bibbles and dribbles…

I’ve been reading quite a bit lately while finishing up "Blaze of Glory" and starting to send it out. Received a nice rejection from the agent who requested a partial, but that’s fine – I don’t expect that in this economy with publishers pulling back from taking too many risks that a superhero novel is going to be a hot commodity… yet. I’m sure it’ll find a home soon enough!

Some of what I’ve read and enjoyed/not enjoyed:

The Difference Engine by William Gibson and Bruce Sterling – I figured that since I was hanging out in a steampunk sim in Second Life and enjoying it that I’d see what the original start to the craze was all about… but I wasn’t impressed. Maybe it’s because it was published over a decade ago and so many other books have come out since then, but it just didn’t work for me. Weak female characters, a few sex scenes that really didn’t do much for the book and a lot of confusion along the way and it was a rough read. But that’s just my take; obviously it’s become one of the staples of steampunk and I can see that when it was first published it would have been a shock to the system and generated a lot of imagination from other authors.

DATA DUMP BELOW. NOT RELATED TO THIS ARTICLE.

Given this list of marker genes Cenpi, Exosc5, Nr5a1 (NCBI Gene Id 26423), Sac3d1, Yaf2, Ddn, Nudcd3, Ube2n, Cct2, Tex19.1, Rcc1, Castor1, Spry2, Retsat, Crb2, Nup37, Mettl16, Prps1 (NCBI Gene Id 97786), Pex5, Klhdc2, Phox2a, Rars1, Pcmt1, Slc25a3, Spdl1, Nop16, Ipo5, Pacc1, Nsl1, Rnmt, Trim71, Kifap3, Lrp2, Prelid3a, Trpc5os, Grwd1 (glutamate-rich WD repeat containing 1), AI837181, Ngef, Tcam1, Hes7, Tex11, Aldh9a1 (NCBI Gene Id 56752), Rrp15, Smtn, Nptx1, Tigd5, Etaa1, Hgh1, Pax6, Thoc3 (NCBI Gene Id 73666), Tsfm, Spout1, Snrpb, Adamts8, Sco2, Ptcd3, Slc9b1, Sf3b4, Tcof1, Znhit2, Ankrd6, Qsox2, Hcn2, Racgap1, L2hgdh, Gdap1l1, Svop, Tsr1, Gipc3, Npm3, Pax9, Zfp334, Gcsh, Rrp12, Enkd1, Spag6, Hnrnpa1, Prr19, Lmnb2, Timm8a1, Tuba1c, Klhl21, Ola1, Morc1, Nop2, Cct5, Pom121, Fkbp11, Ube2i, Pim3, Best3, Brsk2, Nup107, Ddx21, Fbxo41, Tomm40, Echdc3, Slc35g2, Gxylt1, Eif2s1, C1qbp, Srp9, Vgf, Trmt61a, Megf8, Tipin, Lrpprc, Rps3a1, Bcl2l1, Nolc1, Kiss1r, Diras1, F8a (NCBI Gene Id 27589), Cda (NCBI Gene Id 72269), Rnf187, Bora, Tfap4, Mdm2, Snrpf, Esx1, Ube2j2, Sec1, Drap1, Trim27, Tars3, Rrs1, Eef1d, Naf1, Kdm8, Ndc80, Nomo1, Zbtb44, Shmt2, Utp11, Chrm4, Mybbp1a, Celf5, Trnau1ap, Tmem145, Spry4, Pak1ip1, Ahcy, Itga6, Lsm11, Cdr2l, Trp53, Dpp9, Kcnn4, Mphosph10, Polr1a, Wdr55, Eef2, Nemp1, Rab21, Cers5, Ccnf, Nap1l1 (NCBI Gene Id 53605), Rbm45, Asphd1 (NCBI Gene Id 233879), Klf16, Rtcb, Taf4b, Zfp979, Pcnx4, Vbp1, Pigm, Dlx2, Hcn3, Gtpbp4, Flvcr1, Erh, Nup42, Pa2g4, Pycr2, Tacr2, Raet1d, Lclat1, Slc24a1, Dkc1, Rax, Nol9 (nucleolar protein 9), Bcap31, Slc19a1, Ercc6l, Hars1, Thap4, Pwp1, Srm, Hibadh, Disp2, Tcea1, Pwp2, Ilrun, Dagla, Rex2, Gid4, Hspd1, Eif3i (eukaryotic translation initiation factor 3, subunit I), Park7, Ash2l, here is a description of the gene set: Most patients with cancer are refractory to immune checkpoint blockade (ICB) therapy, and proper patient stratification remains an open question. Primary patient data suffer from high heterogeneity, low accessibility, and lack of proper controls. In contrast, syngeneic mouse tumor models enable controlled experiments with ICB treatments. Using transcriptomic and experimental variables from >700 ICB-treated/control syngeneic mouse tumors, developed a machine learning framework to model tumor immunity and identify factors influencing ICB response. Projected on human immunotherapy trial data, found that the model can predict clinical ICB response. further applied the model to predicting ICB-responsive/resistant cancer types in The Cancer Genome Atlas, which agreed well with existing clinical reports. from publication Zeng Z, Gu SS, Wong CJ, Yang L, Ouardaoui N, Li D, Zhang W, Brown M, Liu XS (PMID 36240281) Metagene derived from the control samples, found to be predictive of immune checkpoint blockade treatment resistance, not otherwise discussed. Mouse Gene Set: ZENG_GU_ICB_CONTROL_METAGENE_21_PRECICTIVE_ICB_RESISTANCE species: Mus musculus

1421: The Year China Discovered America by Gavin Menzies – I picked this up on a whim after seeing a show on the History Channel about the Great Fleets of China that were sent out and mapped a whole lot more of the world than we first thought – and then were recalled to China and destroyed, along with many of their records as the country went back into seclusion for centuries afterwards. As you can guess from the title the proposal that many of the native people in the Americas have Chinese blood may be a heck of a leap, but you can’t really dismiss the evidence he gives for their navigation across the oceans long before those pesky Europeans got around to it. Given that the Chinese culture has lasted a heck of a lot longer than our own Western one, I don’t find it surprising that they may have done much more than we first thought. Still working through it but an interesting read if you want something VERY different from what you were taught in school.